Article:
Alyssa Curran
The Patient Protection and Affordable Care Act was signed into law by President Barack Obama last week, but that won't stop opponents from continuing to try to shoot it down, or at least shoot holes in it. If you have ever tried to read the provisions of the bill, you know that it is excessively lengthy and wordy, requiring patience and a certain level of commitment to read through in its entirety. Bill sponsors claim the legislation will ensure health care coverage for the 32 million Americans currently living without it, and provide more affordable access to health care. The most central provision, however, is that Americans will be required to purchase health insurance policies.

The signing of the bill has not ended the debate. In fact, it may only be the beginning. House Republicans have already begun fighting the bill, and some have suggested that the Supreme Court may overturn the bill because it violates constitutional provisions. Dave Roland, a Show-Me Institute policy analyst, has written about the potential legal pitfalls that may be faced by the requirement to purchase health insurance.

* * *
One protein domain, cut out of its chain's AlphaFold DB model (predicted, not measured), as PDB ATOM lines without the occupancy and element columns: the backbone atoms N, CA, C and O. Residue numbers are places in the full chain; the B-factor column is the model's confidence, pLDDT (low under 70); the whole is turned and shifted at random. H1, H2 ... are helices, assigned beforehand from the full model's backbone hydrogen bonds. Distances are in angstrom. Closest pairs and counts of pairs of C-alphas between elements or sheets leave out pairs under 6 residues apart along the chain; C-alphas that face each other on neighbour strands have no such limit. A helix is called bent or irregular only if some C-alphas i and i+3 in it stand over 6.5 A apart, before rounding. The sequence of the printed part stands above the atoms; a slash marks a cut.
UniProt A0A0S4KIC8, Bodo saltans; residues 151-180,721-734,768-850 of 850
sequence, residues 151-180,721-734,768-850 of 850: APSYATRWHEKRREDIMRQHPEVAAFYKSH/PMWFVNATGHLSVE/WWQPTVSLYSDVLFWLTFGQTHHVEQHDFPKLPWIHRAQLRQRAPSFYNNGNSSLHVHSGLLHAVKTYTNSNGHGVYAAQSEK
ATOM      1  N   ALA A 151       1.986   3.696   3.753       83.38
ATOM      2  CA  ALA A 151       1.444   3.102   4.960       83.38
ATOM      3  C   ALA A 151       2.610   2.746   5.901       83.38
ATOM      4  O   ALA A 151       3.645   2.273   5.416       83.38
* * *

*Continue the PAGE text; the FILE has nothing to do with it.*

More information about the final provisions of the bill will undoubtedly become available to the public in the coming days, so that we may better grasp what exactly the bill entails. However, it may well be shot down before it is scheduled to take effect in 2014. We have three years to really understand the changes this legislation will bring.

As Harvard economics professor Jeffrey Miron pointed out at his Obamanomics lecture last week, such intense conflict could be a good thing for the American people. This butting of heads can lead to gridlock, which can help prevent either side from getting everything it wants. Taking into consideration all of the debate and conflict initiated by the bill so far, it may look completely different by the time 2014 rolls around.

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Alyssa Curran